One grant. Two scholars. Three years.
And now, 600 pages.
Concluding an extended joint project that first launched in 2009, UC Santa Barbara’s Cynthia J. Brown, a professor of French in the Department of French and Italian, has published the volume “Women, Art and Culture in Medieval and Early Renaissance Europe” (Brepols Publishers, 2016) with colleague and co-editor Anne-Marie Legaré of France’s University of Lille-3.
Supported by a three-year grant from the Partner University Fund, Brown and Legaré conceived and collaborated on the project that spanned disciplines, institutions and continents, involving multiple scholars and students in both France and the U.S.
“It was one of those endeavors that expanded in scope as our teamwork advanced — and it succeeded well beyond our expectations,” said Brown, whom the French government named a Chevalier (Knight) of the Ordre des Palmes Académiques (Order of Academic Palms) in 2014 in recognition of her outstanding scholarship and instruction in French literature and culture.
“The book is the concrete product that emerged from much abstract discussion and intellectual exchange,” she added. “It’s a tribute to this cross-disciplinary collaboration.”
Comprised of 22 newly penned articles as well as over 100 illustrations from manuscripts, early printed books and other artwork — some 600 pages altogether — the collection explores female patronage in literary, artistic and bibliophilic contexts from the Middle Ages to the early Renaissance.
“We aimed to better define women’s roles in the transmission of knowledge through their involvement in the reproduction of secular and religious works, with a focus on both the visual and the textual,” Brown explained.
They did so by using multidisciplinary approaches, in concert, to reveal the phenomenon of what they term “cultural feminization,” its conditions and constraints. In so doing, they were able to “elucidate in innovative and original fashion the real character of female patronage” in Europe between the 13th and 16th centuries.
Female patronage is a research focus for Brown, who specializes in late medieval literature and culture, particularly book culture, text-image relationships and text-editing. Legaré is a professor of medieval art history with a similar interest in women’s patronage of books and the arts.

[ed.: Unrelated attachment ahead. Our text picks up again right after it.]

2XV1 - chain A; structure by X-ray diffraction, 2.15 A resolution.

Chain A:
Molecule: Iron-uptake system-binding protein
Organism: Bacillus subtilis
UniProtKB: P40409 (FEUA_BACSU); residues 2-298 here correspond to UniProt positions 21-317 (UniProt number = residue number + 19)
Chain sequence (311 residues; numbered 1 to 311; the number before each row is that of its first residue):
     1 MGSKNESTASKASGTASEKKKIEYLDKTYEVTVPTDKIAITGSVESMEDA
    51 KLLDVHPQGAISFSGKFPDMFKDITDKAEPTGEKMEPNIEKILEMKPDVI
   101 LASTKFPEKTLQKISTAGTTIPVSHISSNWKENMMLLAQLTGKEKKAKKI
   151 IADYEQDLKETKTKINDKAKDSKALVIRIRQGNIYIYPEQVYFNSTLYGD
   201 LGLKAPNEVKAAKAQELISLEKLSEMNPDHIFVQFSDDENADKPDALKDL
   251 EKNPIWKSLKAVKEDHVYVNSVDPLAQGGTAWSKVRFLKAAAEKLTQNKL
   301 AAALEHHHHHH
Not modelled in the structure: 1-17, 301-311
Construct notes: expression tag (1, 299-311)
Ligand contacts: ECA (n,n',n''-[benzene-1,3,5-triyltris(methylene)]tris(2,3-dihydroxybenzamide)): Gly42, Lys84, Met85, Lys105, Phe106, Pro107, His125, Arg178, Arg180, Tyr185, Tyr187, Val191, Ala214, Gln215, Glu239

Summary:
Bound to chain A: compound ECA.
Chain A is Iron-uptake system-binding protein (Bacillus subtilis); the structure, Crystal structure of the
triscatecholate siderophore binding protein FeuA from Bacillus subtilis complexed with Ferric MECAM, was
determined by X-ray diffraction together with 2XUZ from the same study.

“She’s an art historian, and I’m a literary historian, but we conduct research in the same period,” Brown said. “We’re both interested in the history of books but we approach the book as cultural artifact from different, yet complementary perspectives.
“As a literary scholar I might instinctively just study texts, while, as a specialist in iconography, she might instinctively consider only images,” she continued. “But together we joined our perceptions about text-image relationships and came to better understand the production, physical layout and meaning of medieval and early Renaissance books, particularly those acquired by women. Such collaboration imparts a more holistic vision of the involvement of females in the transmission of knowledge through their inheritance, commission, purchase and gifts of these and other works of art. It’s exciting to engage in this multidisciplinary venture, with many different scholars involved in our exchange over the years and contributing to this collection.”
Their collaboration also extended to their students. Brown’s UCSB graduate students in medieval and early Renaissance literature got the chance to study at Lille; Legaré’s art history graduate students had the opportunity to conduct research in Santa Barbara. In addition to collaborating in seminars at each institution, the students attended related museum expositions in California and France, presented papers at an international conference hosted by University of Lille-3, which appear in revised form in the Brepols volume, and gained experience through direct exposure to the editorial process. Many of their dissertation topics were directly shaped by their interdisciplinary, international experiences, Brown said.
“This grant served to professionalize graduate students in the French department at UCSB and in the art history department at Lille,” Brown said. “At the same time, it promoted intellectual exchanges not only between students and professors but also among scholars like ourselves. This is what we hoped would happen. The relationships established between the students in France and at UCSB during this three-year program will endure, I’m certain, just as my French counterpart and I are already moving on to another joint project. In the end, our partnership has had long-lasting consequences in ways we couldn’t have initially imagined.”